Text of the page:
The Santa Clara County Coroner's Office ruled that 'Painter of Light' Thomas Kinkade died of accidental acute intoxication from alcohol and Valium, an anti-anxiety medication.
Reuters reported that Kinkade's death was an accident from acute ethanol and Diazepam intoxication.
Diazepam is an active ingredient found in Valium. Diazepam is technically a muscle relaxant that can be used to treat seizures and agitation due to alcohol withdrawal, reported the San Jose Mercury News.
Mr. Kinkade died of respiratory depression as a result of a high concentration of ethanol combined with benzodiazepine use, California's Santa Clara County Medical Examiner's report stated according to NBC Bay Area News.
The coroner's report also said Kinkade suffered from high blood pressure and thickened artery walls in his heart due to high cholesterol, reported the Daily Mail.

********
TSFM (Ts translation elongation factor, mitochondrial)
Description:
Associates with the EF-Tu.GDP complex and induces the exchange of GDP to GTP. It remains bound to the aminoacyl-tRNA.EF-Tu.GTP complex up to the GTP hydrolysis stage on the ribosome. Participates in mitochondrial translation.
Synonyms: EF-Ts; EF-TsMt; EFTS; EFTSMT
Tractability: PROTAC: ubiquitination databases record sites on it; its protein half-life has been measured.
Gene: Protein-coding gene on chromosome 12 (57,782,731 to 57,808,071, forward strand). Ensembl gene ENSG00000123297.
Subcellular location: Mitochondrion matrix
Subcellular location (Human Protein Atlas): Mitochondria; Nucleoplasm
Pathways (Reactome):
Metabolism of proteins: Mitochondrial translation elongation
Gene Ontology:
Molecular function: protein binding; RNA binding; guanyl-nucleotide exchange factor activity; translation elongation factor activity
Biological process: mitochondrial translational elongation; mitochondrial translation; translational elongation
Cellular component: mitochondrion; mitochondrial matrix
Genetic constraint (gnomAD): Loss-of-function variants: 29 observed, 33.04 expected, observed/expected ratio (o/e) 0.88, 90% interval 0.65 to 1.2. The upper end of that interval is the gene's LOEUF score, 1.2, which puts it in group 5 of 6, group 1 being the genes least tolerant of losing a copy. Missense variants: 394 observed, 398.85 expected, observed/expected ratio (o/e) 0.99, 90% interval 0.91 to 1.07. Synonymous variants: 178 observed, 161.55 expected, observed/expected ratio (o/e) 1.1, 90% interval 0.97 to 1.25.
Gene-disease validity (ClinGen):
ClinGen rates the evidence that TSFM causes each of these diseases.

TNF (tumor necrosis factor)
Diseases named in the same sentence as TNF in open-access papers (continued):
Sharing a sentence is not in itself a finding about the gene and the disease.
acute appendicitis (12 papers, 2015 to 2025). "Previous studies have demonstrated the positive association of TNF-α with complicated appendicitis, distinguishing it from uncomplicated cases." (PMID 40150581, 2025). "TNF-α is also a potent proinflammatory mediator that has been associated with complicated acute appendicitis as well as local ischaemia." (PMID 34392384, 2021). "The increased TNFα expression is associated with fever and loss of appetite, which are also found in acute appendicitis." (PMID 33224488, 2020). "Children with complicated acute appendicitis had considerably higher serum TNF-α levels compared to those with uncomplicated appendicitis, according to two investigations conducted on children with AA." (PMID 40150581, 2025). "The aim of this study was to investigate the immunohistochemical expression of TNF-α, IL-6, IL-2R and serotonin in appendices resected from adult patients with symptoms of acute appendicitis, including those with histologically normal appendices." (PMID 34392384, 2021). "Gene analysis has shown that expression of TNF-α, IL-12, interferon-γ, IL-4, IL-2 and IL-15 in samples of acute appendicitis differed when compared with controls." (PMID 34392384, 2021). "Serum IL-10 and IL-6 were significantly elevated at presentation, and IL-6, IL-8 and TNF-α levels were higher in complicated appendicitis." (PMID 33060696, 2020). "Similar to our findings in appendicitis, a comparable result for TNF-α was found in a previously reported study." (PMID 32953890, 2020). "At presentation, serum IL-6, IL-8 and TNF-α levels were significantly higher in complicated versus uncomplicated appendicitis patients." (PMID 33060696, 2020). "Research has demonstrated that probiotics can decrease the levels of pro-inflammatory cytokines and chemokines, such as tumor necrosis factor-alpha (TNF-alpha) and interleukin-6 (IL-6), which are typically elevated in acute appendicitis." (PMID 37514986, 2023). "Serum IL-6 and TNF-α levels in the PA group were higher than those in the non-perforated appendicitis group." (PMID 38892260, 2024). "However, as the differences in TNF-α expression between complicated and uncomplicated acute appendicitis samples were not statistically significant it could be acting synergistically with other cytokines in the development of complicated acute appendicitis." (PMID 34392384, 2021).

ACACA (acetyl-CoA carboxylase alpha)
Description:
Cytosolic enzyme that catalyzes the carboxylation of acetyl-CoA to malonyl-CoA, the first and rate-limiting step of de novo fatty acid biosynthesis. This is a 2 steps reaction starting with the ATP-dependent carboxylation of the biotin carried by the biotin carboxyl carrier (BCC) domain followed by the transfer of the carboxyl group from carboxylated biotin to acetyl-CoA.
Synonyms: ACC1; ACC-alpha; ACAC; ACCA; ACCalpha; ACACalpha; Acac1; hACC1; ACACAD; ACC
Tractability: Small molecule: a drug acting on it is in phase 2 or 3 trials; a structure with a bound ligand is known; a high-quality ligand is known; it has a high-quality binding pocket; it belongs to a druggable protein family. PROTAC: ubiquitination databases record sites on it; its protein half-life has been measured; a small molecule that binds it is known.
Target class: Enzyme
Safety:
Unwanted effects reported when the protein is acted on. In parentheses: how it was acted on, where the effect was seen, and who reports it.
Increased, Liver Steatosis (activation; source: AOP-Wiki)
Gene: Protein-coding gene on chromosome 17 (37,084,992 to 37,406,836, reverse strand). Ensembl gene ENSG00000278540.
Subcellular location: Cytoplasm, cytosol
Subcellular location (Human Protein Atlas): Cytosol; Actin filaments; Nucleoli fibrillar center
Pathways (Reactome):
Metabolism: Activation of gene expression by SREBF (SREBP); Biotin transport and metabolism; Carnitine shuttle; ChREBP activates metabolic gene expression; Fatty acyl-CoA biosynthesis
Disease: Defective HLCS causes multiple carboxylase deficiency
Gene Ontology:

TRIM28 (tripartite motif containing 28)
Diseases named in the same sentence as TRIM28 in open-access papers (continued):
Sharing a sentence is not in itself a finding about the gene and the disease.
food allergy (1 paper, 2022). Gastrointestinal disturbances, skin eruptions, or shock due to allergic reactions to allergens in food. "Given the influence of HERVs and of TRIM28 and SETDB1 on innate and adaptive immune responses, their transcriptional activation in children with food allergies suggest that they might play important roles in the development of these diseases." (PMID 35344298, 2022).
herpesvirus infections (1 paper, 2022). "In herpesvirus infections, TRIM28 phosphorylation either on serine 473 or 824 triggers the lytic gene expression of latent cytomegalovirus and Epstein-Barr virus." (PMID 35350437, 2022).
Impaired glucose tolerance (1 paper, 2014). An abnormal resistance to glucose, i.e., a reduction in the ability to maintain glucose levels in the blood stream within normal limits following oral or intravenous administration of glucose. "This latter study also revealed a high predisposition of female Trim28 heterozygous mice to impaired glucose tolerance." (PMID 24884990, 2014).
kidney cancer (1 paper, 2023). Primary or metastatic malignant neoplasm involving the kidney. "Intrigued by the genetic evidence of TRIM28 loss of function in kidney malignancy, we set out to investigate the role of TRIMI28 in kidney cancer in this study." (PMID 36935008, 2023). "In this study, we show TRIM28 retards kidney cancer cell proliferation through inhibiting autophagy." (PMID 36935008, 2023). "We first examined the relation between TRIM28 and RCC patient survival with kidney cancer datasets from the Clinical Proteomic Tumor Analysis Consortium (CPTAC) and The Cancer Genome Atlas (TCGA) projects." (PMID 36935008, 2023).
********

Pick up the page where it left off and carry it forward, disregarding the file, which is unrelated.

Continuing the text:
Patrick Kinkade, the painter's brother, told the San Jose Mercury News that he had battled alcoholism for many years and had relapsed a year before his accidental death.
Patrick said the painter's separation from his wife, financial issues brought on by his manufacturing company filing for Chapter 11 bankruptcy in 2010, and the low opinion art critics had of his work contributed to his relapse.
The 'Painter of Light' was arrested for drunk driving in 2010. He pleaded no contest to the charges.
Kinkade died in his sleep in his home in Monte Sereno, California on April 6. He was 54. He is survived by his four daughters, Merritt, Chandler, Winsor, and Everett from his estranged wife, Nanette.
Kinkade painted more than 1, 000 pieces of idyllic scenes about America, reported CNN at the time of his death. It is estimated that he was the most-collected living artist before his death, with 1 in 20 American homes having a Kinkade piece.
Each year millions of people are drawn to the luminous light and tranquil mood of Kinkade's paintings and include his creations in their lives through prints, books, and other fine collectibles, his official website said.
I try to create paintings that are a window for the imagination, said Kinkade on his website. If people look at my work and are reminded of the way things once were or perhaps the way they could be, then I've done my job.